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Born in the US, raised on the Mediterranean island of Cyprus, lived in Italy, the US, and Canada. Lover of language, travel, colour, and the natural world.

Saturday, December 24, 2011

A day that was not supposed to happen

"Do not be content with showing friendship in words alone. Let your heart burn with loving kindness for all who may cross your path." Abdu'l-Baha, Paris Talks, pp. 15-16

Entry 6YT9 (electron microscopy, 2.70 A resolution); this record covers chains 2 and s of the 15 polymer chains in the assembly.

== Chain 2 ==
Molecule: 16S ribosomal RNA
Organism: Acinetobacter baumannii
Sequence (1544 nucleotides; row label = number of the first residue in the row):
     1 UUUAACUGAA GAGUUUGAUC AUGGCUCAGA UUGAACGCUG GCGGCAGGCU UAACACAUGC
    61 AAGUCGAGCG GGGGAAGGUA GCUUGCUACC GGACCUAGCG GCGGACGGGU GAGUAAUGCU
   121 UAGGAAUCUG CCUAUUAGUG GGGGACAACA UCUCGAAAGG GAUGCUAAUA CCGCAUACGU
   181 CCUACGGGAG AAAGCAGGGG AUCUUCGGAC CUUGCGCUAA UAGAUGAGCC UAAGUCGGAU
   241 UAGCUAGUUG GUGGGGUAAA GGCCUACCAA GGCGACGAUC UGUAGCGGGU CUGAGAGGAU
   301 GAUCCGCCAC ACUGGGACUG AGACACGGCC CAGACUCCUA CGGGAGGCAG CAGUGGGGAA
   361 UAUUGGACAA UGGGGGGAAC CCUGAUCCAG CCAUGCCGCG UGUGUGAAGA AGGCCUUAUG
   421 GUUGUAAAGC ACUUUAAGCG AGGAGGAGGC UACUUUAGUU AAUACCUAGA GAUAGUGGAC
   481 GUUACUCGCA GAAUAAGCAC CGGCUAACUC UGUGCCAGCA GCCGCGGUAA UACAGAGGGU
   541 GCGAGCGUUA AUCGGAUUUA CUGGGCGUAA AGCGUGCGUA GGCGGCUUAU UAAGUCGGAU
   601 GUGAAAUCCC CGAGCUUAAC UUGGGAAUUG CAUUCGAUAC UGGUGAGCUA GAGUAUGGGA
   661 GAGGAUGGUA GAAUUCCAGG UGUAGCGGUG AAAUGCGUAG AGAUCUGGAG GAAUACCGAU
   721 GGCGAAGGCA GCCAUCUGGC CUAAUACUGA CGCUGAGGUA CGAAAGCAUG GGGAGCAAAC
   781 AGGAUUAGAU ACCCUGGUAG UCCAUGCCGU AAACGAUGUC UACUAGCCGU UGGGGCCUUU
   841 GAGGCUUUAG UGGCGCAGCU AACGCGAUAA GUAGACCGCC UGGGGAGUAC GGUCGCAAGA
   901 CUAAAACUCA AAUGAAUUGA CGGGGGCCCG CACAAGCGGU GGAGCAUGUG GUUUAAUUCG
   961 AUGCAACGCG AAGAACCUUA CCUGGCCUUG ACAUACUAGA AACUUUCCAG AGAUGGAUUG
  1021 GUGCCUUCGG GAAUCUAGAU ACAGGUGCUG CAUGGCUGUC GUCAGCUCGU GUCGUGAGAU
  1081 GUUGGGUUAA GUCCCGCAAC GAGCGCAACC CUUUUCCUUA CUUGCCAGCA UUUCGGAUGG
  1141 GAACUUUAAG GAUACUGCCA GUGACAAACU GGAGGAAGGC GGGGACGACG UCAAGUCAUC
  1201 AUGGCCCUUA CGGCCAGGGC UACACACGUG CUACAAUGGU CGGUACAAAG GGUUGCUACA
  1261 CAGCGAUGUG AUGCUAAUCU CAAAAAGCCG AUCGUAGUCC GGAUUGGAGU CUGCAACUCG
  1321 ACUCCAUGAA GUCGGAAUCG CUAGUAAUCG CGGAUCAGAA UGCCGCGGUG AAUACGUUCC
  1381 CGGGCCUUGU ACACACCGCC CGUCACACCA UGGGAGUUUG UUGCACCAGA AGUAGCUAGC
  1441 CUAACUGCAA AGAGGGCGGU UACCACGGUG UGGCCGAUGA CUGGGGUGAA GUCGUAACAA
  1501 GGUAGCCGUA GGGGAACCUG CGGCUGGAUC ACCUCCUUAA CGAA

Today did not go at all how I had envisioned, and I am feeling grateful that it didn't. You know how sometimes things do not happen the way you had hoped, but because the things you had hoped would happen did not, a space opened for what you were intended to do? Well that was my Christmas eve. I was supposed to be spending most of my day with a close friend. We were going to go out for Thai food, and then go sit in a coffee shop with our books and read. It was to be epically lazy, filled with laughter and coziness. At a quarter to eleven, when my friend called, I was all ready to go with my coat on and hat and scarf ready by the front door. She was calling to say she was running late by an hour. I took off my coat, made tea, and sat and had a conversation with my mother in the kitchen while I waited. About an hour later my phone rang again. My friend apologized profusely, but she had just found out that her aunt in India had passed away, and was going to have to call her family instead of coming into town. I have to admit I was a little disappointed. Most of my friends are out of town for the holidays, and I had a feeling that the few friends that are in town were already busy--I called around, but I was right -- everyone who was in town was busy doing their own thing today.